At Stanford, The Results, Please

My previous post was about an outing at Stanford yesterday with Scott Loftesness. This post will be less confusing if you scroll down and read it first.

Scott processed several HDR images, and I picked the lighting which matched what I was painting, as the clouds were rolling in and out at times. Below is Scott’s final image, which has been scaled down for web display–

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Just as a comparison, below is my painting again–

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In the HDR photo, it seems the lighted areas of the tower were a bit darker, the color more saturated, and warmer (more reddish) than what I painted. The shadows were about in line with my observations. Although I usually apply more gradient (a gradual value and color change to a particular area) to enhance whatever I am painting I didn’t in this work. You will notice, however that Scott’s image had more gradient, for example the shadow area is lighter at the top and darkens toward the bottom.

I am rather confident on the value accuracy of my painting, and the photo of it shown, at least on my monitor, matches the actual painting. I imagine Scott could adjust the HDR image somewhat, but would probably have to go on location with a computer to match it exactly.

There are no winners or losers here, just observations. The HDR process produces beautiful and stunning photographs. However, I think to accurately capture values and color, painting from real life still wins out.

Scott added a bit to his blog about the day, which you can read here. He also posted more pictures, particularly of me painting, here. This is by far the most anyone has photographed me painting!!

At Stanford

A former business associate, and now friend, Scott Loftesness is also a pretty good photographer. Some time back, he was playing around with HDR photography. Here are a couple pictures from one of Scotts blogs, with the before and after.

Before HDR Processing–

With HDR Processing–

An old axiom of artists and painters like me is that painting is ‘better’ as photography cannot capture the true range of values the eye sees in one picture. In photography the darks are always too dark, and the lights too bright. When an artist paints on location, they paint what the eye sees as it adjusts to the lights and darks of a particular scene. I think HDR processing may have thrown that old axiom out the window!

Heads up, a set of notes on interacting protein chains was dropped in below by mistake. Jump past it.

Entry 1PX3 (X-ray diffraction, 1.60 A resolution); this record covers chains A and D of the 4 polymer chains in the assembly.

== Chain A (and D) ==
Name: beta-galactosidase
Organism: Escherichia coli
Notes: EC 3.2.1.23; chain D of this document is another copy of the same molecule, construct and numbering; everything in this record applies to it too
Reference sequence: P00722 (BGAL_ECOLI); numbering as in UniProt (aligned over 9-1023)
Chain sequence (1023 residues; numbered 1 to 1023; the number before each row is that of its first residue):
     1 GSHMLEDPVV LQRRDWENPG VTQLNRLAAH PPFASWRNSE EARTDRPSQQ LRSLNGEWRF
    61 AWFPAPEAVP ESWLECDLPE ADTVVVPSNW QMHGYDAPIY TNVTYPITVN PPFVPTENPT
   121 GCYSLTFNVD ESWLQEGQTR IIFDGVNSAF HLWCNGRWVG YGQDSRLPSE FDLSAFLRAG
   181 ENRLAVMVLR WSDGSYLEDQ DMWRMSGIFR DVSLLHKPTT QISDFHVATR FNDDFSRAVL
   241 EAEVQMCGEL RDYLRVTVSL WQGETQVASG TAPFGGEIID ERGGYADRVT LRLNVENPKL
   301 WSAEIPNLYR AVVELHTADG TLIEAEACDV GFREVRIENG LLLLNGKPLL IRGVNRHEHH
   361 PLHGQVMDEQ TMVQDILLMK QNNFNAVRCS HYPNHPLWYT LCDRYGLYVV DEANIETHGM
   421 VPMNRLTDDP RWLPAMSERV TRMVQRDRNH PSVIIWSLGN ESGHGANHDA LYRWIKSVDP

We decided to get together for a ‘shootout’ where he would take a photograph, I would paint and compare the results. I mainly wanted to see how the values and color would match. We met at “The Quad” at Stanford University. After a stroll around the area, we decided to just shoot one of the the entrance towers.

Below are a few shots of the area–

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A photo of Scott during our stroll–

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Scott got his shot in and I commenced painting. Just being around Stanford in the cool morning air was a treat in itself. Hardly anyone was around. Here are a few shots of the painting spot.

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Scott sent a picture he took of me–

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Here is my easel–

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The day started a little overcast, but soon the sun was out–

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Here is the final painting which took about an hour–

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I wasn’t trying to make a ‘world class’ plein air, but rather trying to capture the correct values to compare to the HDR process. As soon as Scott is finished with his HDR photograph, I’ll write another post or two comparing the two.

Landscapes Through Time

Landscapes through time

David Dunlop’s PBS series is a must see for any landscape painter. I have been recording and watching this series, a blend of art, history, travel, science, philosophy, and technique.

First, David discusses who, when, where, how and why they painted. Next, he places his easel at the same place that the artists set their easels and paints that famous landscape himself in the style of the artists, explaining each step of the process, including artistic, technical, optical and perceptual insights – and revealing techniques and secrets of the masters.

Davids enthusiasm is infectious. Don’t miss it!